|Name of the facility||Rekero Camp|
|Tourism region||Masai Mara/South Rift|
|Telephone/Mobile||+254 20 232 4904|
|Facility Notes||Rekero Camp is located inside Masai Mara National Reserve close to the confluence of Rivers Mara and Talek. The facility was opened in 1987. It is owned and managed by Asilia Africa and consists of nine (9) guest tents with total bed capacity of 20. The camp has employed 24 permanent staff members for its operations. It is operational for ten (10) months in a year.|
|Energy management||Solar energy is used to heat water for the guest showers as stipulated in the Solar Water Heating Regulation. The camp runs on solar with reinforcement from a generator with 12.5 KvA for all freezers and fridges. The facility has 12 solar panels in total with an output of 250W each.|
Energy metering and sub-metering has been done to departments such as kitchen and guest tents. Records of energy consumption of both solar and generator is done digitally.
The camp also has petroleum fuel (diesel and petrol) for vehicles. Diesel is stored in a five (5) tonne tank which is dispensed using a nozzle Energy saving bulbs and LED’s are installed in all guest tents to conserve energy and reduce light pollution.
Liquefied petroleum gas (LPG) is used for cooking in the entire facility. Guests are briefed on energy conservation upon arrival. Staff are educated on energy conservation and efficiency through regular briefings.
The camp uses a charcoal fridge for its fruits and vegetables pump for digital monitoring. Petrol on the other hand is stored in 6 metallic, cylindrical drums of 150 litres each.
|Environmental management||The facility has the latest Environmental audit report as per NEMA requirements, conducted in November 2016 Rekero Camp is driven by the parent company -Asilia Africa policy which puts emphasis on commitment to responsible tourism, environmental protection, resources conservation, compliance to relevant legislations, support to local communities and sustainability in areas of operations. It also has a detailed environmental management system with management plans in water, energy and waste.|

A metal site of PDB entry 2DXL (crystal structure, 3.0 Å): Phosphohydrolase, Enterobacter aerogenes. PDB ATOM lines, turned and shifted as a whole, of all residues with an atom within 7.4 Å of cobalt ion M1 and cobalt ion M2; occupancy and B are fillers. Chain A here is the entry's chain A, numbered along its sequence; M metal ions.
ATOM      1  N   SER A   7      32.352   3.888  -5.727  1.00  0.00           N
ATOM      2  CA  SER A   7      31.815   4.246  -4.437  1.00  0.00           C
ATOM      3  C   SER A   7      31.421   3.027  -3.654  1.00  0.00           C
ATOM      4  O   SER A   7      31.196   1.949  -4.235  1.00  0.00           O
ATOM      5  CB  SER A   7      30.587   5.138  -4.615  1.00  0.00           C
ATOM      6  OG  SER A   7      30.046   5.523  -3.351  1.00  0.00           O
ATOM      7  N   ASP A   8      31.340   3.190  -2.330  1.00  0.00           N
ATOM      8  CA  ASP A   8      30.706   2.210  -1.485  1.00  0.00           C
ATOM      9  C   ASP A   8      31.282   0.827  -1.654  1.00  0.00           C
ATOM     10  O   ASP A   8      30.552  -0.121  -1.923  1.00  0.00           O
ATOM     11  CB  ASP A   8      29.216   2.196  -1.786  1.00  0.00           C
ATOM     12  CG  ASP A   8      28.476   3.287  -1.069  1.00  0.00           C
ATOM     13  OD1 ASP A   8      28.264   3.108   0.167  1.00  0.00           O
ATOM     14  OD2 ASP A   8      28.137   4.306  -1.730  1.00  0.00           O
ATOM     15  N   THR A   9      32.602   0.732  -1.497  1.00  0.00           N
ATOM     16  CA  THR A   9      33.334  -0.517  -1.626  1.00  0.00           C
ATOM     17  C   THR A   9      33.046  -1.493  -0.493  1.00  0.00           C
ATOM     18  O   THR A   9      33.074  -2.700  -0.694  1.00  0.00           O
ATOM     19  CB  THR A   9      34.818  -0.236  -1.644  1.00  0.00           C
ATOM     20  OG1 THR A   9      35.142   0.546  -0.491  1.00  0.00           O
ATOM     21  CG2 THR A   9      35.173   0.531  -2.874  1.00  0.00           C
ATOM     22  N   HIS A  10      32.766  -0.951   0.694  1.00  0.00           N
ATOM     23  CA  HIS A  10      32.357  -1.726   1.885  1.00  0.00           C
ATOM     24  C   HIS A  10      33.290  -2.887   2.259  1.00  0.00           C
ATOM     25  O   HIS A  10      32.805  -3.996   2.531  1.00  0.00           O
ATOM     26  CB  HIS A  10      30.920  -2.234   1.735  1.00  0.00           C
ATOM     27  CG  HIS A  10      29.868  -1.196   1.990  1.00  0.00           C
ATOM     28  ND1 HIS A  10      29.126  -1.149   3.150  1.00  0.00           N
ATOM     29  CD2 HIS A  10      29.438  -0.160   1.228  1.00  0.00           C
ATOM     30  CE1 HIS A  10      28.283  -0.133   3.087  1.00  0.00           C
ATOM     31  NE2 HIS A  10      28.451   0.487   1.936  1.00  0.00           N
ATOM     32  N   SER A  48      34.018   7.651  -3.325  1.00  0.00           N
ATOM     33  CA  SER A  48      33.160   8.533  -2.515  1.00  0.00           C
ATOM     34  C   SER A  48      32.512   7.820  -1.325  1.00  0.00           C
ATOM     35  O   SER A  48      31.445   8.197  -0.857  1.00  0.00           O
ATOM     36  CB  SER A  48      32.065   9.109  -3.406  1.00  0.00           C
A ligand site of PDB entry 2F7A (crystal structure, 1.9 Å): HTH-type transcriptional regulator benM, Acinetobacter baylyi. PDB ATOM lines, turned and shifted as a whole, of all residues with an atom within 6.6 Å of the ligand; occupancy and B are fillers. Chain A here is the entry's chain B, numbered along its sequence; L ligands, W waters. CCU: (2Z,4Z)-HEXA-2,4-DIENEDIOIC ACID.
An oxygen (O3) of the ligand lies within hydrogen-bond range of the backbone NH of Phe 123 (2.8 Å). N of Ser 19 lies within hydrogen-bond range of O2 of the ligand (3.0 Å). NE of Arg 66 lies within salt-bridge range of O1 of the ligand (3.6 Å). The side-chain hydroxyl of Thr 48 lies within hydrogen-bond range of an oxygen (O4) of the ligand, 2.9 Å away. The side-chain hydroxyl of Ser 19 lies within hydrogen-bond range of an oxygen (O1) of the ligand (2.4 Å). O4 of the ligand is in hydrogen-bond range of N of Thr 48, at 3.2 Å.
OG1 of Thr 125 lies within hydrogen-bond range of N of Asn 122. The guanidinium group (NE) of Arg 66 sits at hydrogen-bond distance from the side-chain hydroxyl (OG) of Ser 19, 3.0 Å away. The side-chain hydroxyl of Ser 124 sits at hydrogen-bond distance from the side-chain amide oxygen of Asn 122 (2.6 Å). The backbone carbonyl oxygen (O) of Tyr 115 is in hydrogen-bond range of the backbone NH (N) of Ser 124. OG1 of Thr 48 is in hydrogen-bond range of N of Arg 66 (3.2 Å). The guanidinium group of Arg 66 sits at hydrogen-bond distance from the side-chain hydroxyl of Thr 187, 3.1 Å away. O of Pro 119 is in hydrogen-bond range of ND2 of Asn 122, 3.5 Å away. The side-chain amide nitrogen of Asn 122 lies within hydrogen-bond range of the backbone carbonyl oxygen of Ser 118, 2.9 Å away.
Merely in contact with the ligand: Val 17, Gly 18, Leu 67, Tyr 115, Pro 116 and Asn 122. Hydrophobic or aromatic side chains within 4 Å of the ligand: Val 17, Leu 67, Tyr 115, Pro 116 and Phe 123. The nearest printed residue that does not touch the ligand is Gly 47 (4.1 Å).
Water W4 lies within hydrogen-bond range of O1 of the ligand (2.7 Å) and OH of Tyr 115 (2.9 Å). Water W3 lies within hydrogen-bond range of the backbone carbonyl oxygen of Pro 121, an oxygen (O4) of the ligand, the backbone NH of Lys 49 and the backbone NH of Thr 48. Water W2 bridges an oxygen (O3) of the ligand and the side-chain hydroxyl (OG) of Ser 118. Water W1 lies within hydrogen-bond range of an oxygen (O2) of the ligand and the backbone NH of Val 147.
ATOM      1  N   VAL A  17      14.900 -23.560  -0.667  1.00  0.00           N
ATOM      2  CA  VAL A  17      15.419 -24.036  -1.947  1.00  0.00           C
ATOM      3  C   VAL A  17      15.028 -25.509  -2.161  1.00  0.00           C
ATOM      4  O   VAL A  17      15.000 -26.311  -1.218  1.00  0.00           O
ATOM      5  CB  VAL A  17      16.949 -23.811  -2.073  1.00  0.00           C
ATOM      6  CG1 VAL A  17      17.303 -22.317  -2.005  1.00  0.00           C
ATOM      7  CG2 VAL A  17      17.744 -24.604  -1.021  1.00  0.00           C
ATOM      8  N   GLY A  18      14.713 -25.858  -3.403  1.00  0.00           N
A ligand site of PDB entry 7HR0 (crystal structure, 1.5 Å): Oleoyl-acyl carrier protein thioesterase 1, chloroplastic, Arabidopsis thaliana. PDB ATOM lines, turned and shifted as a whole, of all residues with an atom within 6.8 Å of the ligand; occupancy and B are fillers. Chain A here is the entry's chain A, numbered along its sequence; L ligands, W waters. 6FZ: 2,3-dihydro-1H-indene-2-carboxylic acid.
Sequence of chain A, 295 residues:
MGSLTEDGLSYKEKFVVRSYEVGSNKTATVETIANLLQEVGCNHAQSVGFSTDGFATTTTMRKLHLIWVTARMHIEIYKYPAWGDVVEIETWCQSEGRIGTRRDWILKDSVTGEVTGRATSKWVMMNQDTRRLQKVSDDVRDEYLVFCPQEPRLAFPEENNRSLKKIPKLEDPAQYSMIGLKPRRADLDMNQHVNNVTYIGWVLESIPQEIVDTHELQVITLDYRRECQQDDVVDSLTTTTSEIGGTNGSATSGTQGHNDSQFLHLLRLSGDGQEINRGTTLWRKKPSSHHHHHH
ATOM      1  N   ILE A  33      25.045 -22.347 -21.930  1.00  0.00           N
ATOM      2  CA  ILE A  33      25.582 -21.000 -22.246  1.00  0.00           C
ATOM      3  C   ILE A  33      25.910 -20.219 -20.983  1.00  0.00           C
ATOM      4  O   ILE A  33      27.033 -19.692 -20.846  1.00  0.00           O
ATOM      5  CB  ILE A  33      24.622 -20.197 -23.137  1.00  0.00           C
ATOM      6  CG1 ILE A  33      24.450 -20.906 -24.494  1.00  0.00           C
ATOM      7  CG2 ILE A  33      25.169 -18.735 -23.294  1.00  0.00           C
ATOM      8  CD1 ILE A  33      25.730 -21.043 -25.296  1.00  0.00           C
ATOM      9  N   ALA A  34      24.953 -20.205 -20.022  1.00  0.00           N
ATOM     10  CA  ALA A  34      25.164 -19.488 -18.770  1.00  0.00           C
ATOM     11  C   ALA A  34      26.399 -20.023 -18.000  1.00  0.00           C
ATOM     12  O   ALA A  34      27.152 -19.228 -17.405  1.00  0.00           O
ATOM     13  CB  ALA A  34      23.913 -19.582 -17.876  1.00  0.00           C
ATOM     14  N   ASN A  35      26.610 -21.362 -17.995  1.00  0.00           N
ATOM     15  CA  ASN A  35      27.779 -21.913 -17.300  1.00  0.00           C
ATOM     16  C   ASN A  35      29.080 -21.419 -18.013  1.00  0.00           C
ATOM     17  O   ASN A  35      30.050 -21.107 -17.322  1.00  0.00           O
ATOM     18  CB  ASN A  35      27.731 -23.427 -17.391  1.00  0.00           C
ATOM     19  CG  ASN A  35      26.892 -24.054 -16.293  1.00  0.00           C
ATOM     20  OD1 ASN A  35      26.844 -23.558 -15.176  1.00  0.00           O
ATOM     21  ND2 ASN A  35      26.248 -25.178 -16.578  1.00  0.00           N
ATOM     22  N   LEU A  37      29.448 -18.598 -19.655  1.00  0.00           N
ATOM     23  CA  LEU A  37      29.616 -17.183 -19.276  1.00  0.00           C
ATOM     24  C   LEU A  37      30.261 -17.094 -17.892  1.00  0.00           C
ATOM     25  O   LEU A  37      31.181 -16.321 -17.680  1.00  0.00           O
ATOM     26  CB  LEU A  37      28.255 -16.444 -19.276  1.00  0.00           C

|Chemical use||Gas is bought in bulk in 6 50kg-cylinders and well secured in cages and precautionary signage well fixed The camp uses Johnson Diversy products in its laundry, kitchen and public areas. They also have hygiene reports from Diversy. Material Safety Data Sheets for the chemicals are available. Additionally, camp staff are equipped with knowledge on handling and proper use of these chemicals. Biodegradable bathing soaps and shampoos supplied by Cinnabar Green are used in the guest tents.|
|Solid waste management||Waste is separated at source and the bins are well labeled and well distributed throughout the facility. It is afterwards transported to Mara Bush House for collection and transportation to Nairobi for disposal Guests going on game drive are issued will a personal refillable aluminum bottles which they take with them after their stay at the camp while glass wine bottles are taken to Kitengela glass for recycling. Solid waste is weighed daily per bed occupancy with the aim of reducing waste generated per stay. In the effort to reduce plastic use, the facility uses refillable 20 litres water bottles to store water cleansed by reverse osmosis process. The water is later distributed using refillable glass bottles. Organic waste (food waste) is sorted at source and stored in the waste management center. Food waste is stored in a properly sealed compost pit to keep away vermin and scavenging animals; ash is used to contain the oduor.|
|Water management||Water meters have been installed at the major outlet and major water consumption points like the guest tents and kitchen to monitor usage. Daily meter readings and recording is done digitally. Visitors are sensitized on sustainable water consumption on arrival; this includes a well written towel talk within the guest rooms. The camp stores water in tanks with a total capacity of 28000 litres. Alum flocculent is used to settle sediments in the water which is finally treated with chlorine before distribution for use. Borehole construction is underway and the proper paper work has been done to allow for the process to proceed. This is includes an extraction license. They are currently obtaining water from Musiara springs which is transported to the facility by a vehicle. Proper signage on water conservation is placed in all key water consumption points like the kitchen and laundry area.|
|Visitor communication & education||Reading materials on wildlife and community are placed strategically in the sitting area/reception for use by guests at their convenience Visitors are briefed upon arrival on the camp’s operations and environmental values. The guest tents are equipped with information on notice boards on environmental conservation and operations of the camp.|